Thanks to Hannah Davis for this article in the March 2022 Washtenaw Jewish News. Congratulations to Idelle Hammond-Sass on winning the Shmita Prize in the ritual object category.
by Rena Basch, from her dvar on Rosh Hashana
Often people hear a distinct, sharp call to action. Something happens; something shocking or traumatic happens to you, your family, your community, or your nation. We hear these calls to action. They’re often loud and clear. Yet, we struggle with what actions to take. We hear the call. But then what?
There are also softer, more subtle calls to action. You’ve heard something over and over again, but then one day, the same words sound different. Something crystallizes in your head. “Aha,” you say. You hear the call.
For me, current events of 5777 provided an unrelenting cacophony. Deafening calls to action. I sifted through the noise, adjusted priorities, and chose a path for tikkun olam. I’m fortunate and grateful for being able to do this: hear the call–consider, contemplate, plan–then act. I have learned how to do this from all of you. Our community sounded the shofar, then taught me how to hear it. You’ve showed me how I can be useful, can help change the world.
Here are just a few examples:
A pair of our founders, my friends Aura and Aaron Ahuvia, extend an invitation to me–a call to an unaffiliated, uninvolved Jew: Come to our Reconstructionist Havurah. I’m like, “What’s a Reconstructionist Havurah? Sounds like a cult.” They took the time to explain, and Aha! I’m in. This is Judaism to me.
Over the years, these subtle calls to action continued from our community members. A very young Sarah Kurz–I will always remember her empathy. Back when the Hav was still meeting in the basement of a church near the law quad. A special aunt of mine had died. I’m crying during services and Sarah comforts me. I hear the call: I need to do that too – comfort those in need. Stop being afraid to reach out.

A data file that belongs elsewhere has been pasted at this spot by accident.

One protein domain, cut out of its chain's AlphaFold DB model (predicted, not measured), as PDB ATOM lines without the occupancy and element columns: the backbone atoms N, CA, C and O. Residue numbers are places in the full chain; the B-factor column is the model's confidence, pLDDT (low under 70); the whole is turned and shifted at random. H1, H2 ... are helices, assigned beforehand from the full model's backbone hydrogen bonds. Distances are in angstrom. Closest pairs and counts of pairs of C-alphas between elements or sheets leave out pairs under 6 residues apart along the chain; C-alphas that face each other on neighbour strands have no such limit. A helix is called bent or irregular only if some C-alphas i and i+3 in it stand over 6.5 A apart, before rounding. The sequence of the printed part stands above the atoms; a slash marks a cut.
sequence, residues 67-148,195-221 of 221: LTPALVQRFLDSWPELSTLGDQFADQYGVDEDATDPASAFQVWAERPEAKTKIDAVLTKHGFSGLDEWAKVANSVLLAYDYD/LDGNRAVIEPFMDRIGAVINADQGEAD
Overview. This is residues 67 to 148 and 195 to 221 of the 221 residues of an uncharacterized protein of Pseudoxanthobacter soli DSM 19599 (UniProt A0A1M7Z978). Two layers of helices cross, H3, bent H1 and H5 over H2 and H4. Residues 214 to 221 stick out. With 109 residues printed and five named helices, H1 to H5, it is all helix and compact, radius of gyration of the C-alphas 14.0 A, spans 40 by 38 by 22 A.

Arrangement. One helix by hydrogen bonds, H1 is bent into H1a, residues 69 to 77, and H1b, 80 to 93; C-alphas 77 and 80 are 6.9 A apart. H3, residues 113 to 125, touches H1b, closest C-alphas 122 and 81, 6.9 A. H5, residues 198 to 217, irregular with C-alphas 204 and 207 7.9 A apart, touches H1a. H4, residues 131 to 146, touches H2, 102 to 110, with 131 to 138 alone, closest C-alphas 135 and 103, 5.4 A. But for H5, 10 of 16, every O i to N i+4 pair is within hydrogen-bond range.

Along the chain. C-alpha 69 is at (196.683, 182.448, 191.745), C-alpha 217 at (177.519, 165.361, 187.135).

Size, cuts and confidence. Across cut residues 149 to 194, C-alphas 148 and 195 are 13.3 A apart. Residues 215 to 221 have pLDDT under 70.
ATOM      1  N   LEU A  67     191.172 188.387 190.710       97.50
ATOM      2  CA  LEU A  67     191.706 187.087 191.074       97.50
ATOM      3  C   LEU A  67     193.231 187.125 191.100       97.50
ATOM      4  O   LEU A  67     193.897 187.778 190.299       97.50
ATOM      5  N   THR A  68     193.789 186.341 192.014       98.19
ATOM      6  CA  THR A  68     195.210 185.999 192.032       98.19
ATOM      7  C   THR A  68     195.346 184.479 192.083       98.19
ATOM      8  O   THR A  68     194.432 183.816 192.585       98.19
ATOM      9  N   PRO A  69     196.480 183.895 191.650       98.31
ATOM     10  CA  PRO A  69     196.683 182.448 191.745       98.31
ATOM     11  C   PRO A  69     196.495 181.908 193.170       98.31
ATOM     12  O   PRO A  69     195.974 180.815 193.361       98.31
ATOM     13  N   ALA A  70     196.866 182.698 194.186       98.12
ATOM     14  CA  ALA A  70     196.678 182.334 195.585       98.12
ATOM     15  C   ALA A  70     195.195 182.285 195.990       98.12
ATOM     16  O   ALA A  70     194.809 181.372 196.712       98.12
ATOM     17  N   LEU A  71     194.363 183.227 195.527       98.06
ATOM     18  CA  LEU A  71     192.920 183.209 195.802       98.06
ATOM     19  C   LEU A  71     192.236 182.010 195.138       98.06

Again, a few years ago – Marcy Epstein says “let’s plan Shmita. Let’s plan Shmita for the Jewish community of Ann Arbor and southeast MI.” And I say, “Huh? What’s Shmita? Never heard of it.” Then, “that’s too devout, that’s too spiritual, that’s too big an endeavor. I can’t.”
“Of course you can,” she said. “Food! Land! Justice! Shmita!” Aha, I hear the call. She and Carol, and Idelle and many others made me see how I was needed to help us study and celebrate Shmita.
Last year, Rabbi Alana spoke at the Interfaith Council for Peace and Justice 50th Anniversary dinner. Here’s what I heard her say–more or less: “You old activists need to listen to the young activists to understand today’s issues, to understand today’s methods. And you young activists need to learn from the old how to build infrastructure.” Aha! A clear call to action. I can help with that. I can learn from different generations. I can help build bridges.
Again, this past year, right now really–the cacophony. Bells are ringing loud and clear. The shofar blowing every morning in the form of daily news. Fresh assaults on our values nearly every day. The antithesis of tikkun olam. I heard, I hear this shofar. Most of us here today hear the call to action. And our community, like usual, we’re hearing that call–we’re listening, processing–the are wheels turning, and we’re helping each other find our way to action.
I decided in November to become “An Activist.” (Because I need yet another career path, another to-do list, right?) I’ve been listening to my mother saying over and over again–“gerrymandering is tearing apart our nation.” Aha! The light bulb goes on, the idea crystallizes, I hear the call. I can act to fix that.